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Home / Latest News / Review: Dora The Explorer Live! New Theatre, Cardiff

Review: Dora The Explorer Live! New Theatre, Cardiff

Being a father brings with it many responsibilities, not least sitting through an endless procession of children’s shows where the emphasis is on the bright, the brash and the bold.

In terms of iridescence Dora The Explorer Live! Search for the City of Lost Toys sat somewhere way beyond the colour swatch chart with it’s cast full of larger-than-life characters – including Boots the Monkey, Isa the Iguana, Tico the Squirrel, Benny the Bull, a talking back pack and Swiper the (kleptomaniac) Fox.

And as for noise levels, the anticipation before the arrival of the eponymous heroine surely matched anything this primary age crowd’s older sisters could have mustered at a One Direction concert.

Simply put everyone here, including the mums and dads, who screamed out in unison with their little ones, adored Dora The Explorer.

The Hispanic superstar, with a penchant for quests in the great outdoors, ranks alongside animated royalty Peppa Pig and Mickey Mouse in the children’s popularity stakes.

She first rose to popularity in 2000 when the series was first aired on the Nickelodeon cable television network and as anyone with a child and an empty bank balance will attest, licensing is big business.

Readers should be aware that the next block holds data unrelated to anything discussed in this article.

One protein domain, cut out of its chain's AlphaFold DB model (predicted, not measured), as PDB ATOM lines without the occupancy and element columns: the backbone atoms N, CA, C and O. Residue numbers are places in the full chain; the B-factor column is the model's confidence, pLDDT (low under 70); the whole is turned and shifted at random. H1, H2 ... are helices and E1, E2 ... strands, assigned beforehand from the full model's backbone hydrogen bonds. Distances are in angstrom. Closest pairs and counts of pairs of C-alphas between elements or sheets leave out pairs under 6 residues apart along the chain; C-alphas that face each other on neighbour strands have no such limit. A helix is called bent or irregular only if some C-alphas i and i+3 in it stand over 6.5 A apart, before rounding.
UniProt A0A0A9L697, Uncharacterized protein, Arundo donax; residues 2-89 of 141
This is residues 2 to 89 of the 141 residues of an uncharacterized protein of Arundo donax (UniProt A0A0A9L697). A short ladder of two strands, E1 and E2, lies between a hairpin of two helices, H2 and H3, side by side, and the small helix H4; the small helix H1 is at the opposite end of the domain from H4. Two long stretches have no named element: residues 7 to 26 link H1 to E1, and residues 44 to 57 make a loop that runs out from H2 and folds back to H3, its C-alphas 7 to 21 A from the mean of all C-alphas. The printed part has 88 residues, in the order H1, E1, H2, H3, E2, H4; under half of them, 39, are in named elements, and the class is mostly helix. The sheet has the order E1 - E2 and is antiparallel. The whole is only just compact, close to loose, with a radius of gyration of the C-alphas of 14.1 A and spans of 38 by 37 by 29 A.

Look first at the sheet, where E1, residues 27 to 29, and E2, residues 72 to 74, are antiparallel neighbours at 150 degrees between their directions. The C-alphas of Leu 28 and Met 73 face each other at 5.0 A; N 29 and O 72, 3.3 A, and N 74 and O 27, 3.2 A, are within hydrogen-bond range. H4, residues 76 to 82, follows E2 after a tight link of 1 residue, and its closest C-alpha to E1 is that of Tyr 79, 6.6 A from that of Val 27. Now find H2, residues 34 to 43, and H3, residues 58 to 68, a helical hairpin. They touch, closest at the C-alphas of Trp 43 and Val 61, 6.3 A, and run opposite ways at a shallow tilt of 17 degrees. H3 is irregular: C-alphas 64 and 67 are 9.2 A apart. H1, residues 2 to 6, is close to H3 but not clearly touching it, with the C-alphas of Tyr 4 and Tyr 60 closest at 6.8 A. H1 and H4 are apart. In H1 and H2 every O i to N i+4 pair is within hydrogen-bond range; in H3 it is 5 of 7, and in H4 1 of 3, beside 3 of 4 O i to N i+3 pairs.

So the live show was the obvious natural extension from the millions already raked in by branded toys and merchandise.

Dora The Explorer Live! Search for the City of Lost Toys, did what its titled suggest – took Dora and her pals on a quest to rescue their lost toys, including Dora’s teddy bear, from the aforementioned magical city before Swiper the Fox could half inch their favourite items.

During an 80 minute (two 40 minute acts) romp through a jungle full of assorted animals, a pyramid full of numbers and a lost city full of toys, the show was a visual feast and whizzed by as quickly as a squirrel on a skateboard.

It was also a veritable assault on both the eye and ears, as the cast got the crowd involved through the aid of call and response, lots of singing and plenty of dancing.

The young audience responded in kind and if the constant ‘oohs’ and ‘aahs’ from the little ones was any measure they loved what was laid before them.

And you didn’t need any further exploration to work that out.

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